While the application of the stronger pesticide indeed reduces the numbers of the  target insect- and thus the total crop damage. In the short run (as shown in the inner loop from Application of pesticide to number of target insect damaging crops), it kills even more of the other insects in the area than it does of the target insect, because -as mentioned earlier- the target insect is more resilient to pesticides than other insects are. 

Some of the insects killed by the pesticide helped control the population of the target insects by preying or competing with them. (As shown by the connection between number of other insects controlling the population of the target insect and number of target insect damaging crops). When these insects are killed, the degree of control they exerted on the target population is lessened. (This effect is shown in the outer loop from Application of pesticide to number of other insects controlling the population of the target insect).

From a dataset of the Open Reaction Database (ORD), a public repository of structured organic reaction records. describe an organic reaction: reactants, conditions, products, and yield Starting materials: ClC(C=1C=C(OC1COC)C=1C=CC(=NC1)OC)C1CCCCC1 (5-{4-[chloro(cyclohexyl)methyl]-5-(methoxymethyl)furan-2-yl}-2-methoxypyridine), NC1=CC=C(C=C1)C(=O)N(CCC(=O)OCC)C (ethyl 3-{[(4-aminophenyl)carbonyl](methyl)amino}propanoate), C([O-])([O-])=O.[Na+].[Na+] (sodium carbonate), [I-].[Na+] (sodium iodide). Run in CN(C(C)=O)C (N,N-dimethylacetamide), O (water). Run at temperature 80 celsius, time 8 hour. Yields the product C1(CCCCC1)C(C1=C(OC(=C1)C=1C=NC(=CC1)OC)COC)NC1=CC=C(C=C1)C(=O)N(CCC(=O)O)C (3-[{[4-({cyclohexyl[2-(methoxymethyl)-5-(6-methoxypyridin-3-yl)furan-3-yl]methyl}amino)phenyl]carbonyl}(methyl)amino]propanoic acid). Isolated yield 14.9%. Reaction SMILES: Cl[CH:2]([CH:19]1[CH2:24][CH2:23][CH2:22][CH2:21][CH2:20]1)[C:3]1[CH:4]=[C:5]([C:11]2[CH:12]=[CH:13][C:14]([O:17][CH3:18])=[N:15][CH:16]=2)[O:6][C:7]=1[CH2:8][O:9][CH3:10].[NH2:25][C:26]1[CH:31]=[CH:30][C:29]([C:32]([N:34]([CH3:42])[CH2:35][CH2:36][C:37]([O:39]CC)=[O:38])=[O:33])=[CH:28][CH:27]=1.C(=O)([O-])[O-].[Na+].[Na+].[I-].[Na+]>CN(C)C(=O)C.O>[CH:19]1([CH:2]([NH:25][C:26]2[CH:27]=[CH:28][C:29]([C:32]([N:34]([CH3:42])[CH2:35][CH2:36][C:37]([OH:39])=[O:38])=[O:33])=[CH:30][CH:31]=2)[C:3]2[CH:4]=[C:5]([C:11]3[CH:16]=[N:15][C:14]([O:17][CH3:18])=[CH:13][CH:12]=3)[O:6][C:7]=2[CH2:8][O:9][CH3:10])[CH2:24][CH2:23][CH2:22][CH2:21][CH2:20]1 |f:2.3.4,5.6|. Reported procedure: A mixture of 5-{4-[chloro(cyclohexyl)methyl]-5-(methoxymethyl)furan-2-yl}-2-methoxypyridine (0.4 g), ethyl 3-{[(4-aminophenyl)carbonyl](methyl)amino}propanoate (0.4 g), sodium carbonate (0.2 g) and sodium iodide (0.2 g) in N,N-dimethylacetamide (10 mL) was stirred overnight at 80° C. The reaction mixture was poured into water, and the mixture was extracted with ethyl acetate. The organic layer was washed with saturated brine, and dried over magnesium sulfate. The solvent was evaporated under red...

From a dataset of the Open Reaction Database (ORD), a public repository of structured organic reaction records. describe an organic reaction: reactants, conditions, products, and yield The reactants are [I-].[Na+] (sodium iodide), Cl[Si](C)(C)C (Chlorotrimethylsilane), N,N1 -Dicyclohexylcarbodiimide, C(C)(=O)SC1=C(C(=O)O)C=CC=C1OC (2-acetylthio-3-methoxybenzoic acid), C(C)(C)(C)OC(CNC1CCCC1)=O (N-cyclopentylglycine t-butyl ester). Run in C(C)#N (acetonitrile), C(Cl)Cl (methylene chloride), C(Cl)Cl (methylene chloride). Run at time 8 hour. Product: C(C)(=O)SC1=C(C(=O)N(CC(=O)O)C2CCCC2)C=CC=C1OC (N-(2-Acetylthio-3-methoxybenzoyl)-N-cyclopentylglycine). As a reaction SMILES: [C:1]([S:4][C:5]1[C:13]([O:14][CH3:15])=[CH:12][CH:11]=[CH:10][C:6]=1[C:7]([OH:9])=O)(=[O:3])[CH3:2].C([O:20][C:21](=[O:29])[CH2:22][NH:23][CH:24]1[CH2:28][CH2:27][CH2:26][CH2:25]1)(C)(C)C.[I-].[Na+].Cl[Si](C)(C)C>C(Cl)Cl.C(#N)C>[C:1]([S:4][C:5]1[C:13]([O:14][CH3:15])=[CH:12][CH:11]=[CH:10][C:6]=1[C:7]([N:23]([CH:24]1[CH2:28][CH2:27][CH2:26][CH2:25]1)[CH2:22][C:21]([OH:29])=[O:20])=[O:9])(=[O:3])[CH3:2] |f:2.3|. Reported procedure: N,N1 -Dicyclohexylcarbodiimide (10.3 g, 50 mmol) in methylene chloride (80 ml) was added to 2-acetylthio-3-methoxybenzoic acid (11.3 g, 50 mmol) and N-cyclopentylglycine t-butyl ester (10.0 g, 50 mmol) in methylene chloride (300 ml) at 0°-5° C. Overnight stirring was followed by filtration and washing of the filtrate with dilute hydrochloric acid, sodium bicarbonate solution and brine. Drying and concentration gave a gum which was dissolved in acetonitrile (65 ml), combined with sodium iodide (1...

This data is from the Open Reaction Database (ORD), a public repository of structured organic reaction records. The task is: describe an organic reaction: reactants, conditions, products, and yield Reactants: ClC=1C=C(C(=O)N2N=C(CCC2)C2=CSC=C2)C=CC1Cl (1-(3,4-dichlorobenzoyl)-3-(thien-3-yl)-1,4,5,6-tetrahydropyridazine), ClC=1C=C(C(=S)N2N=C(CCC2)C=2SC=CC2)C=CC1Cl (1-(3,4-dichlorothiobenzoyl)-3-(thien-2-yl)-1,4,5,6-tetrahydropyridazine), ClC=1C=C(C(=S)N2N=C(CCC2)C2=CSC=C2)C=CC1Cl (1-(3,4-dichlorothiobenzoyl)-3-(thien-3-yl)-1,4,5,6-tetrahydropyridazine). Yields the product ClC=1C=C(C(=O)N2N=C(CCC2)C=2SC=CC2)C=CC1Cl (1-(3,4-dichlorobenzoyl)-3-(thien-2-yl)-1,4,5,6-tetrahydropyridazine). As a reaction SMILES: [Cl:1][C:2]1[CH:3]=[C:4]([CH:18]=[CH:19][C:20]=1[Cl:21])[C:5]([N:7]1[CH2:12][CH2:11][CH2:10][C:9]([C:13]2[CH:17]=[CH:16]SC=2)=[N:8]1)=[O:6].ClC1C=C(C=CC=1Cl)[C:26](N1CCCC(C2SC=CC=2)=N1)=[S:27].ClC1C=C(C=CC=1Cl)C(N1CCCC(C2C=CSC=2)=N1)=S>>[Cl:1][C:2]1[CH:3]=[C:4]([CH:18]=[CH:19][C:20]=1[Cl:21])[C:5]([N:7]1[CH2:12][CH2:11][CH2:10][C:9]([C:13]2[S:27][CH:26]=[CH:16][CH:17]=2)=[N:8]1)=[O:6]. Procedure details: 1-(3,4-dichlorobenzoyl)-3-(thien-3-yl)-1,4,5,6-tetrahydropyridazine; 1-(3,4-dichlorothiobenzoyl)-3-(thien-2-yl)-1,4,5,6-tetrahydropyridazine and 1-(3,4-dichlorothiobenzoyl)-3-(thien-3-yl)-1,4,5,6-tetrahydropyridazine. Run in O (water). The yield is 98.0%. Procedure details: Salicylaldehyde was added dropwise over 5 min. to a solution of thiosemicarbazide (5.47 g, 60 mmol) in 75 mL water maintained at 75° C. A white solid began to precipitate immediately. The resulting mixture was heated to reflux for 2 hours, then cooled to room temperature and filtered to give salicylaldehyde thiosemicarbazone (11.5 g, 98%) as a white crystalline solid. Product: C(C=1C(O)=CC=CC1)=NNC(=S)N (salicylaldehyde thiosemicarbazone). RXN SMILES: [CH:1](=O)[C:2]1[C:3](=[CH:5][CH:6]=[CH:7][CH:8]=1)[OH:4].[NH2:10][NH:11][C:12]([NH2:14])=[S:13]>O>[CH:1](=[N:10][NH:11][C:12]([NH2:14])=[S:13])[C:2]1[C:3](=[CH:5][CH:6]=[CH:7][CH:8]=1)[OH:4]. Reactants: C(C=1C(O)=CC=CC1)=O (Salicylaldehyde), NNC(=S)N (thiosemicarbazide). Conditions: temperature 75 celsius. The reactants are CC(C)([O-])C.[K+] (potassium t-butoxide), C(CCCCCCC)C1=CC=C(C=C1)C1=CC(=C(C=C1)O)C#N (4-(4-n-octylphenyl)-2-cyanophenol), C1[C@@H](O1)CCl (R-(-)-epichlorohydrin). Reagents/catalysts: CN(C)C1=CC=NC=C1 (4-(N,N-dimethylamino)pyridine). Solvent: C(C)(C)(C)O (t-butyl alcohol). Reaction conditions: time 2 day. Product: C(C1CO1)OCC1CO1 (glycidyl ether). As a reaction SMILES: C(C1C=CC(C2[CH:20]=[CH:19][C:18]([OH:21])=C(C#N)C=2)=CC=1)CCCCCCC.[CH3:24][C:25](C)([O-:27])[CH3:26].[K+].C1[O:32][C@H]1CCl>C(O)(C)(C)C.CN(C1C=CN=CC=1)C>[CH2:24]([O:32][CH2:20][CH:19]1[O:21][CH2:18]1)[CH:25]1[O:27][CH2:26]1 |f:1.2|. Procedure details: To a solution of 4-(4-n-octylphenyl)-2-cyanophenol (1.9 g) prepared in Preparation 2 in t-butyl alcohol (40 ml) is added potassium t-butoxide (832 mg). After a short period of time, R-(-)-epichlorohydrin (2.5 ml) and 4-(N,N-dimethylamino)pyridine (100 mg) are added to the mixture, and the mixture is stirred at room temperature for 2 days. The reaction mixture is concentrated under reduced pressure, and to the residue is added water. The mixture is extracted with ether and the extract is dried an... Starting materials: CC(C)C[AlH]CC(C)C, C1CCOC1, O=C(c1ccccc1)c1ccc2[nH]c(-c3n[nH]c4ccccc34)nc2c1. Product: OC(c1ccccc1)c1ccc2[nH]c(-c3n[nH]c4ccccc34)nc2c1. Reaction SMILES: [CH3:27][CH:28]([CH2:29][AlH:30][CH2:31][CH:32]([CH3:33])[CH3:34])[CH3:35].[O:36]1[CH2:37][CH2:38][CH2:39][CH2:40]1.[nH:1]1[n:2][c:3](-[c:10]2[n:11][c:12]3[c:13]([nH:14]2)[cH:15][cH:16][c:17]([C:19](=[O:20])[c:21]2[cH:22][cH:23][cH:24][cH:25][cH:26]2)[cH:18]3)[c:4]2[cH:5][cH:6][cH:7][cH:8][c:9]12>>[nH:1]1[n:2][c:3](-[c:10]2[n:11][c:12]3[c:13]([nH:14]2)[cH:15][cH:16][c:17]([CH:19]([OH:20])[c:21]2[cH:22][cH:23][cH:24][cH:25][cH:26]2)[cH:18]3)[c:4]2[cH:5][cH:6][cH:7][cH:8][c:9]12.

Reducing long-term effectiveness

Eventually, as the target insects recover from the effects of the pesticide, the lessening of the control that the other insects had been provided by the other insects leads to an explosion in the population of the target insect. As the population of the target insect goes up, so does total crop damage, as the link between number of target insects damaging crops and total crop damage shows. (The S indicates that the two change in the same direction- as the numbers of target insects goes up so does the crop damage).